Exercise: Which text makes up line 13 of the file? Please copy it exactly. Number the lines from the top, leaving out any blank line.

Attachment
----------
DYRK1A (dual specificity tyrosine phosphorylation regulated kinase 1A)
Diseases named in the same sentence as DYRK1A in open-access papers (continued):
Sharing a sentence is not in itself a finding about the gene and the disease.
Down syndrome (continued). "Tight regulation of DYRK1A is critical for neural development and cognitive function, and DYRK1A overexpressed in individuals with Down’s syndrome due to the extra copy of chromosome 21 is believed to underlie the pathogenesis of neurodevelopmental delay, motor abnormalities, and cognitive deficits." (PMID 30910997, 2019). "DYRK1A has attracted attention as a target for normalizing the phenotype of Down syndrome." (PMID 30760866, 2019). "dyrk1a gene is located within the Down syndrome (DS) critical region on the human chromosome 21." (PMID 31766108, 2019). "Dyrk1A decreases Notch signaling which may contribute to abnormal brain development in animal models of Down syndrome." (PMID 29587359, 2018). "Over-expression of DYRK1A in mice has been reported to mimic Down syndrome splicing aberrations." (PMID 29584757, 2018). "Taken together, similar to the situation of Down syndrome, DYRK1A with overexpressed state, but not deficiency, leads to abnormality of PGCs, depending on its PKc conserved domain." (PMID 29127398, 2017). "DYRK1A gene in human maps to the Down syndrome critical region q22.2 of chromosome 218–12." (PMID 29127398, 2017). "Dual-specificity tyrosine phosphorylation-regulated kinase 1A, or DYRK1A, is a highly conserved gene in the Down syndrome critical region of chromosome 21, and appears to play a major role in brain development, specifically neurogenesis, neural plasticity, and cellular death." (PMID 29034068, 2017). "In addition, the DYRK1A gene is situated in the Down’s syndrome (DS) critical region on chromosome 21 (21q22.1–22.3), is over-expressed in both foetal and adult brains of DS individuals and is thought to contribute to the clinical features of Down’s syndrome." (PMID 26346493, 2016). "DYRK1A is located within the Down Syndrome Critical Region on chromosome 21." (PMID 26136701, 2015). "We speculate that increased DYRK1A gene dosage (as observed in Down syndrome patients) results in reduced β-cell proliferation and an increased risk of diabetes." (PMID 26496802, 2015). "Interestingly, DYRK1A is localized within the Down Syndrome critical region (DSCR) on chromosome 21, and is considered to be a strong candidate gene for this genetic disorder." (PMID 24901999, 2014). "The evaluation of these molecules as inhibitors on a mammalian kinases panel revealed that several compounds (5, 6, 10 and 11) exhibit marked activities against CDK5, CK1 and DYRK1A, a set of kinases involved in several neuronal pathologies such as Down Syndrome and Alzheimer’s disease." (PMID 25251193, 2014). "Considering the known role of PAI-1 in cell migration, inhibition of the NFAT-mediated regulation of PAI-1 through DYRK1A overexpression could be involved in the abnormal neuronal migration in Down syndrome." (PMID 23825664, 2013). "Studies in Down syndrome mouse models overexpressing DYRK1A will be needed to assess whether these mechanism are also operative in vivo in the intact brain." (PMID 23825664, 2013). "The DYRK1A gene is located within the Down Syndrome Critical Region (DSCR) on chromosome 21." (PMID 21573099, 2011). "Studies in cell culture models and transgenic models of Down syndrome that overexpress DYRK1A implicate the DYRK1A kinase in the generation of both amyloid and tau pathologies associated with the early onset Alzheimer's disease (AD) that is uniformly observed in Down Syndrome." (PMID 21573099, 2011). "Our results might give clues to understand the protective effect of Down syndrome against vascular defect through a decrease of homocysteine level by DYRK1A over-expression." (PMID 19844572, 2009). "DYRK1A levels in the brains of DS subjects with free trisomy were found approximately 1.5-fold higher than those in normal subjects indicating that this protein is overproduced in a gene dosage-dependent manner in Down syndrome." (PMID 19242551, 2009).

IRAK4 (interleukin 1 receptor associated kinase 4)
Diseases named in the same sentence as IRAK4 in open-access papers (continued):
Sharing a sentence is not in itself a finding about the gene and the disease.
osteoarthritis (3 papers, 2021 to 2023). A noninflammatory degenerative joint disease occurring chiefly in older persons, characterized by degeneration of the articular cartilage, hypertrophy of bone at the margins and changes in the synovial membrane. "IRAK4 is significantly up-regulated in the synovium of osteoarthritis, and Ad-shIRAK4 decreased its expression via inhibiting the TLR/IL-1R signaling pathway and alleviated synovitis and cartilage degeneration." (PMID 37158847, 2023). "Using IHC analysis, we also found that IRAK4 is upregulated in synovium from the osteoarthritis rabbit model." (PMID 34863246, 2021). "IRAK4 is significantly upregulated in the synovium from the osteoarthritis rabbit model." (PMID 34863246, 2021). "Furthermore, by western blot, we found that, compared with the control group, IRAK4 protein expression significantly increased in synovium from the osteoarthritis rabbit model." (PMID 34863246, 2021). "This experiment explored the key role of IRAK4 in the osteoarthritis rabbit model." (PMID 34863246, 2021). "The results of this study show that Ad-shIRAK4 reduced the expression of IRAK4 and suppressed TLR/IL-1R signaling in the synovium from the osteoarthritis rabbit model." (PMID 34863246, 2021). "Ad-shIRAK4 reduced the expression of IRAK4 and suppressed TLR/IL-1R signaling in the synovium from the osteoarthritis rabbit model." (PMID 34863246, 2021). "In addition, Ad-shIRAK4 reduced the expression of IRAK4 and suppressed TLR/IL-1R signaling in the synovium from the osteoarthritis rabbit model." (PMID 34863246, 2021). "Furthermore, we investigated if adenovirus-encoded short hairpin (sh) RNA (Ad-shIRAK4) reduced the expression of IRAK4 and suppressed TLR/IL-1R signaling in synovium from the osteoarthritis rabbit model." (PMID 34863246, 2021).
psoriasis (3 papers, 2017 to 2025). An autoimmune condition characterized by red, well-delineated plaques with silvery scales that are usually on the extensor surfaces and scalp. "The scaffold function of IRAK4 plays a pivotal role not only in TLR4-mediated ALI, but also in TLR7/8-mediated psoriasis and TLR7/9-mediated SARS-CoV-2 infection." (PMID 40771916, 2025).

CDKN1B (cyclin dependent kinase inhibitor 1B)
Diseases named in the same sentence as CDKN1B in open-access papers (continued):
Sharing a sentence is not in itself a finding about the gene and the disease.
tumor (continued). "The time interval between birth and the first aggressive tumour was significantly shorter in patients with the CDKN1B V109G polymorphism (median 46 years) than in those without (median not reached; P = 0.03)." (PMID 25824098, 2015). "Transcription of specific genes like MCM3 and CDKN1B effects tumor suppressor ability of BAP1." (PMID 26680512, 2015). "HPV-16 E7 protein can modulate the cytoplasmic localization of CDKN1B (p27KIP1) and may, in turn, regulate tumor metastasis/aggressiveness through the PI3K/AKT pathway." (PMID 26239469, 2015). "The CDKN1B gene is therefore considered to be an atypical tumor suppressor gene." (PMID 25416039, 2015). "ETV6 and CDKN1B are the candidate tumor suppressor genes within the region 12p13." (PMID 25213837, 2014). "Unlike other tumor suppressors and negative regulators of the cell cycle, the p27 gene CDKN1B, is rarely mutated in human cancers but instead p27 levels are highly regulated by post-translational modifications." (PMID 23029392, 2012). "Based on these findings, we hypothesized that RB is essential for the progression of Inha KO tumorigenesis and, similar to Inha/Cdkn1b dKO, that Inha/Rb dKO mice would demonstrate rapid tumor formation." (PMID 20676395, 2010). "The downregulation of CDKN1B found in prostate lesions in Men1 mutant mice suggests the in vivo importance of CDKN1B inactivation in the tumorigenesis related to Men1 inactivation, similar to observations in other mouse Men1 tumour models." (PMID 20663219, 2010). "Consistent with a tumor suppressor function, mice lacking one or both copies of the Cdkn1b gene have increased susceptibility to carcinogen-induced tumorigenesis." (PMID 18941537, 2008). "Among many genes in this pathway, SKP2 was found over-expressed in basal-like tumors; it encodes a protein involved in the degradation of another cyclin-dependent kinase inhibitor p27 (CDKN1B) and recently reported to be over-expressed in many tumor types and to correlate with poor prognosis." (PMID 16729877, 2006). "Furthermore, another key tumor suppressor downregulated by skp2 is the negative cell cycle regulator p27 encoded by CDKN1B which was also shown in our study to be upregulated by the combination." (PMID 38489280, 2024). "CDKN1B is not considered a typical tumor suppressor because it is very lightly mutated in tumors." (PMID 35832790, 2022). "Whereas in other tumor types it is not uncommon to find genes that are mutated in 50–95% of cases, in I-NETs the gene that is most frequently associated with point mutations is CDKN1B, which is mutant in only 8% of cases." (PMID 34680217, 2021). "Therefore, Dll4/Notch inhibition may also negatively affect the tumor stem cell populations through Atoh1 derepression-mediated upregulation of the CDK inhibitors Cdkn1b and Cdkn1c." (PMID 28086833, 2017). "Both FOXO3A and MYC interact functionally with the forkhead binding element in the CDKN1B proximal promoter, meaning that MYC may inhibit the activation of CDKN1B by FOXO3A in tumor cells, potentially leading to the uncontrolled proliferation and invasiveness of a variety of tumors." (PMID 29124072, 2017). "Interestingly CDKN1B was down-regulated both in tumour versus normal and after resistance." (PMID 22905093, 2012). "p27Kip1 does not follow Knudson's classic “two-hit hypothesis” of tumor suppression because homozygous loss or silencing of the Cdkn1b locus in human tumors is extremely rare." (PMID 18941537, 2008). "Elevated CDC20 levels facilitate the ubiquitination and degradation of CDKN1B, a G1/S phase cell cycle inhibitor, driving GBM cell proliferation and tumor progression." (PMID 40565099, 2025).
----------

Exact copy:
tumor (continued). "The time interval between birth and the first aggressive tumour was significantly shorter in patients with the CDKN1B V109G polymorphism (median 46 years) than in those without (median not reached; P = 0.03)." (PMID 25824098, 2015). "Transcription of specific genes like MCM3 and CDKN1B effects tumor suppressor ability of BAP1." (PMID 26680512, 2015). "HPV-16 E7 protein can modulate the cytoplasmic localization of CDKN1B (p27KIP1) and may, in turn, regulate tumor metastasis/aggressiveness through the PI3K/AKT pathway." (PMID 26239469, 2015). "The CDKN1B gene is therefore considered to be an atypical tumor suppressor gene." (PMID 25416039, 2015). "ETV6 and CDKN1B are the candidate tumor suppressor genes within the region 12p13." (PMID 25213837, 2014). "Unlike other tumor suppressors and negative regulators of the cell cycle, the p27 gene CDKN1B, is rarely mutated in human cancers but instead p27 levels are highly regulated by post-translational modifications." (PMID 23029392, 2012). "Based on these findings, we hypothesized that RB is essential for the progression of Inha KO tumorigenesis and, similar to Inha/Cdkn1b dKO, that Inha/Rb dKO mice would demonstrate rapid tumor formation." (PMID 20676395, 2010). "The downregulation of CDKN1B found in prostate lesions in Men1 mutant mice suggests the in vivo importance of CDKN1B inactivation in the tumorigenesis related to Men1 inactivation, similar to observations in other mouse Men1 tumour models." (PMID 20663219, 2010). "Consistent with a tumor suppressor function, mice lacking one or both copies of the Cdkn1b gene have increased susceptibility to carcinogen-induced tumorigenesis." (PMID 18941537, 2008). "Among many genes in this pathway, SKP2 was found over-expressed in basal-like tumors; it encodes a protein involved in the degradation of another cyclin-dependent kinase inhibitor p27 (CDKN1B) and recently reported to be over-expressed in many tumor types and to correlate with poor prognosis." (PMID 16729877, 2006). "Furthermore, another key tumor suppressor downregulated by skp2 is the negative cell cycle regulator p27 encoded by CDKN1B which was also shown in our study to be upregulated by the combination." (PMID 38489280, 2024). "CDKN1B is not considered a typical tumor suppressor because it is very lightly mutated in tumors." (PMID 35832790, 2022). "Whereas in other tumor types it is not uncommon to find genes that are mutated in 50–95% of cases, in I-NETs the gene that is most frequently associated with point mutations is CDKN1B, which is mutant in only 8% of cases." (PMID 34680217, 2021). "Therefore, Dll4/Notch inhibition may also negatively affect the tumor stem cell populations through Atoh1 derepression-mediated upregulation of the CDK inhibitors Cdkn1b and Cdkn1c." (PMID 28086833, 2017). "Both FOXO3A and MYC interact functionally with the forkhead binding element in the CDKN1B proximal promoter, meaning that MYC may inhibit the activation of CDKN1B by FOXO3A in tumor cells, potentially leading to the uncontrolled proliferation and invasiveness of a variety of tumors." (PMID 29124072, 2017). "Interestingly CDKN1B was down-regulated both in tumour versus normal and after resistance." (PMID 22905093, 2012). "p27Kip1 does not follow Knudson's classic “two-hit hypothesis” of tumor suppression because homozygous loss or silencing of the Cdkn1b locus in human tumors is extremely rare." (PMID 18941537, 2008). "Elevated CDC20 levels facilitate the ubiquitination and degradation of CDKN1B, a G1/S phase cell cycle inhibitor, driving GBM cell proliferation and tumor progression." (PMID 40565099, 2025).